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Living in Alabama and having committed to the Crimson Tide affords quarterback Taulia Tagovailoa a heightened status over elite recruits who decided to go elsewhere.
"People here are die-hard for 'Bama football," Tagovailoa said.
The admiration for Tagovailoa is even greater because he's the brother of Crimson Tide quarterback Tua Tagovailoa, who led Alabama in the national title game last season.
Still, Taulia learned during a road game this season that racism is no respecter of person, family or affiliation. Once Taulia had his Thompson High School (Alabaster, Alabama) team firmly in control in the second half, he said he heard racist remarks hurled at him and his teammates from the home team's stands.
"It's crazy that the person felt comfortable enough to say things in a crowd in public," he said. "I'm not naive. I know there are racist people, but still."
Taulia's experience was just one in a string of, at the very least, racially insensitive incidents that have surfaced at high school football games across the country this fall.
"Racism is very much alive," said Jordan Clark, a four-star cornerback from University Lab High School in Baton Rouge, Louisiana.
If the wide-ranging spree of incidents are any indication, the culprits are ditching covert for overt.
At halftime of the game Nov. 2 between Georgia high schools Brookwood and DeKalb Lakeside, Brookwood band members were supposed to spell out the word "Broncos" but instead spelled out the word "coon." In a letter to students and parents, Brookwood Principal William Bo Ford Jr. apologized for the "completely unacceptable racial term."
In California in September, Santa Ana High Principal Jeff Bishop said he saw posters reading "We Love White" and "Build the Wall" during the school's football game at Aliso Niguel (Aliso Viejo). Bishop also said he heard Aliso Niguel students say, "It's not a great day to be Mexican now, is it?" Santa Ana's student population is 99 percent Hispanic, while Aliso Niguel's student population is predominantly white.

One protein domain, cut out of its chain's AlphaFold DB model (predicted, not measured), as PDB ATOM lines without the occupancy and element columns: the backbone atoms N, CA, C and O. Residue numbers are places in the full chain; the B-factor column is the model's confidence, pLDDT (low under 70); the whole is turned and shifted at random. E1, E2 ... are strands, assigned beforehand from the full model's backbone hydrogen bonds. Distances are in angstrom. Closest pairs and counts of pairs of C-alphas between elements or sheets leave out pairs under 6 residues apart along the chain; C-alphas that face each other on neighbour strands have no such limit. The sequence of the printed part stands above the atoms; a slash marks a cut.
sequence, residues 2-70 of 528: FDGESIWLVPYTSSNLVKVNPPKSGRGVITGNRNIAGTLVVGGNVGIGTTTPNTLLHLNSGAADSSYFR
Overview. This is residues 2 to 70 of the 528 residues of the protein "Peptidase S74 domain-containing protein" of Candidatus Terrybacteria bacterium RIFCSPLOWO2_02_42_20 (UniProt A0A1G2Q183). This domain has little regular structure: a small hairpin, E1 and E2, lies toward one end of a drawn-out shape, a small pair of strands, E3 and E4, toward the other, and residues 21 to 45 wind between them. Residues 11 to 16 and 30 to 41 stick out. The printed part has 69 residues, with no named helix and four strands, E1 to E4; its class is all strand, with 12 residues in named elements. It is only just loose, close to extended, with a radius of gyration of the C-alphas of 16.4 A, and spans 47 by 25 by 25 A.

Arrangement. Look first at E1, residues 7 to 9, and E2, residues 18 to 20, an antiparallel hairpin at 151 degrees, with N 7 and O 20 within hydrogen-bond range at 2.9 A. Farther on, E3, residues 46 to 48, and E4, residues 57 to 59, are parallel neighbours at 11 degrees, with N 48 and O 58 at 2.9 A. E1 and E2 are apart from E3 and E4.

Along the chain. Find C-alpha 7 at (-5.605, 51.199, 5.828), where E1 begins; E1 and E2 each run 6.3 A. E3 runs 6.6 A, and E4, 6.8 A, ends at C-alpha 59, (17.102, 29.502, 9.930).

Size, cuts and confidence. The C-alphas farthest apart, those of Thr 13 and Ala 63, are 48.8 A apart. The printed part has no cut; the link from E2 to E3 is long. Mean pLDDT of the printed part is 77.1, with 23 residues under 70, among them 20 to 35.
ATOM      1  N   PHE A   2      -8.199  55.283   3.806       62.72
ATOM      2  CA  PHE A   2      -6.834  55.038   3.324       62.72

In Ohio in October, the Mansfield High football team found a box of bananas in their locker room when they arrived to play at Ashland, according to the Mansfield News Journal. Mansfield, which has a predominantly African-American student population, also reportedly had bananas thrown at them, and a person in the stands was dressed as a banana. An Ashland school statement said the cross country team, which uses the locker room, leaves uneaten fruit in the locker room so it doesn't go to waste.
Daniel Drezner, a professor at the Fletcher School of Law and Diplomacy at Tufts University, said instances such as these "are more noticeable" because of the current political climate.
"There are two ways to look at it," Drezner said. "One way is that it's always been a problem, it's just that we're beginning to notice it now. That's where (President Donald) Trump's variety of examples of bigotry on display has suddenly made us more sensitized to these sorts of things happening.